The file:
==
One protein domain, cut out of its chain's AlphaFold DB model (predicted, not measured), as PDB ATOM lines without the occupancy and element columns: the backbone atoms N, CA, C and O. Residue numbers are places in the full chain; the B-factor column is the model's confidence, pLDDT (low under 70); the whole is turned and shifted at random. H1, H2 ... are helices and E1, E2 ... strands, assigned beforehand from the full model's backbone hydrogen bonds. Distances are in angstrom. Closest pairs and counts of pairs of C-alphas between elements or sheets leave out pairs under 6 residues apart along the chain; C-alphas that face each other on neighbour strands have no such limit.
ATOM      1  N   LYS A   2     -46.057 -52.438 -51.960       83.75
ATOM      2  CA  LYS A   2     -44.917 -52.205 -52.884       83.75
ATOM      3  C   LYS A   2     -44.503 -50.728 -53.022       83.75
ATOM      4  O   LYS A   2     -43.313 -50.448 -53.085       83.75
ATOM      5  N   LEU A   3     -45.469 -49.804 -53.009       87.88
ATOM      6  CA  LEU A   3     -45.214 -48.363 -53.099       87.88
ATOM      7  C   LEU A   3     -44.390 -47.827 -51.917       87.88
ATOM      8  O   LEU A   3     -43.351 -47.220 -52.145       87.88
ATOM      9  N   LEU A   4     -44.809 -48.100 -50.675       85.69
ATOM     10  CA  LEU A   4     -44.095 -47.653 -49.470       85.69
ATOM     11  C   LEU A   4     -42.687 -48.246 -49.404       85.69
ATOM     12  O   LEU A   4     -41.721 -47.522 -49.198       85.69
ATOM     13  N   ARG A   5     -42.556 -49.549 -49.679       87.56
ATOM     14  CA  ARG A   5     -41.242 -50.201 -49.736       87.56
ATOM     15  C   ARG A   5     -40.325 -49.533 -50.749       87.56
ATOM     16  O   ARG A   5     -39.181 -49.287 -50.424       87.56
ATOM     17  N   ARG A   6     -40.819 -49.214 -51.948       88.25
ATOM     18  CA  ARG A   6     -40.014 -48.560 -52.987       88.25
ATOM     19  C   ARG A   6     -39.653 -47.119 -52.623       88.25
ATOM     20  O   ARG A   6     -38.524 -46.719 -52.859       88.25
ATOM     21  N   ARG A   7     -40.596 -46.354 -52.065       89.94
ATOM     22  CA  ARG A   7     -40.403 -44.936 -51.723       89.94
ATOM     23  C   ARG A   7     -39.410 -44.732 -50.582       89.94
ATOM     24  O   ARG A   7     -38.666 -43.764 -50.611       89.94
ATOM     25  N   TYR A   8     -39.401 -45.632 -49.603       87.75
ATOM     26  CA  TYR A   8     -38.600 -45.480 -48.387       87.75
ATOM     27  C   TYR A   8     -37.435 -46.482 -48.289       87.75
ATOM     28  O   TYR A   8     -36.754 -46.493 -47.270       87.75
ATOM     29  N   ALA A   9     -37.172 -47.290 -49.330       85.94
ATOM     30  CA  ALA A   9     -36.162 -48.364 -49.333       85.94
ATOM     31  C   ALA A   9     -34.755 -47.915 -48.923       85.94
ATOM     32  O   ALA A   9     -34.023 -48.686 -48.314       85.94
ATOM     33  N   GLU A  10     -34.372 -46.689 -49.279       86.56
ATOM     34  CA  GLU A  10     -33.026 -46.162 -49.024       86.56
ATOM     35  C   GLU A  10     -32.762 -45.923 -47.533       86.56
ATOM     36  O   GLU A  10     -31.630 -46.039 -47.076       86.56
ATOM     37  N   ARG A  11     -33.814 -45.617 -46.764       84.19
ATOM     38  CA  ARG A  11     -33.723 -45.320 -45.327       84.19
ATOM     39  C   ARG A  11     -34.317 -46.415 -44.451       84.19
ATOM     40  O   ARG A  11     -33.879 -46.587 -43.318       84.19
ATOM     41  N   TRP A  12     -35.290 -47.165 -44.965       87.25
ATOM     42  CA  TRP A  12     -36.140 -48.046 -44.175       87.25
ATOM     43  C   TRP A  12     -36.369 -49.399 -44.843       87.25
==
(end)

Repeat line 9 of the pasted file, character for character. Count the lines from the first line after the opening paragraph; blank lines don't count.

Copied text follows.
ATOM      9  N   LEU A   4     -44.809 -48.100 -50.675       85.69